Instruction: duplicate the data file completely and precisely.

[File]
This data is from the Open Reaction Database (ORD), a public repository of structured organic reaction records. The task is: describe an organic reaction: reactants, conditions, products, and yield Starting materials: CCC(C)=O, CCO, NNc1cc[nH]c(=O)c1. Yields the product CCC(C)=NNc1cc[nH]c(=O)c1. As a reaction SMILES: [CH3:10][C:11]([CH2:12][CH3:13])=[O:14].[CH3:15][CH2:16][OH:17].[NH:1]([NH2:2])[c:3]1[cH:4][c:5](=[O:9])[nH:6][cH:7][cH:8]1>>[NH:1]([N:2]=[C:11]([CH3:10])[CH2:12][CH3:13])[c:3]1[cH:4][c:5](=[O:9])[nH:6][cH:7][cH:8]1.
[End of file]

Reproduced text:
This data is from the Open Reaction Database (ORD), a public repository of structured organic reaction records. The task is: describe an organic reaction: reactants, conditions, products, and yield Starting materials: CCC(C)=O, CCO, NNc1cc[nH]c(=O)c1. Yields the product CCC(C)=NNc1cc[nH]c(=O)c1. As a reaction SMILES: [CH3:10][C:11]([CH2:12][CH3:13])=[O:14].[CH3:15][CH2:16][OH:17].[NH:1]([NH2:2])[c:3]1[cH:4][c:5](=[O:9])[nH:6][cH:7][cH:8]1>>[NH:1]([N:2]=[C:11]([CH3:10])[CH2:12][CH3:13])[c:3]1[cH:4][c:5](=[O:9])[nH:6][cH:7][cH:8]1.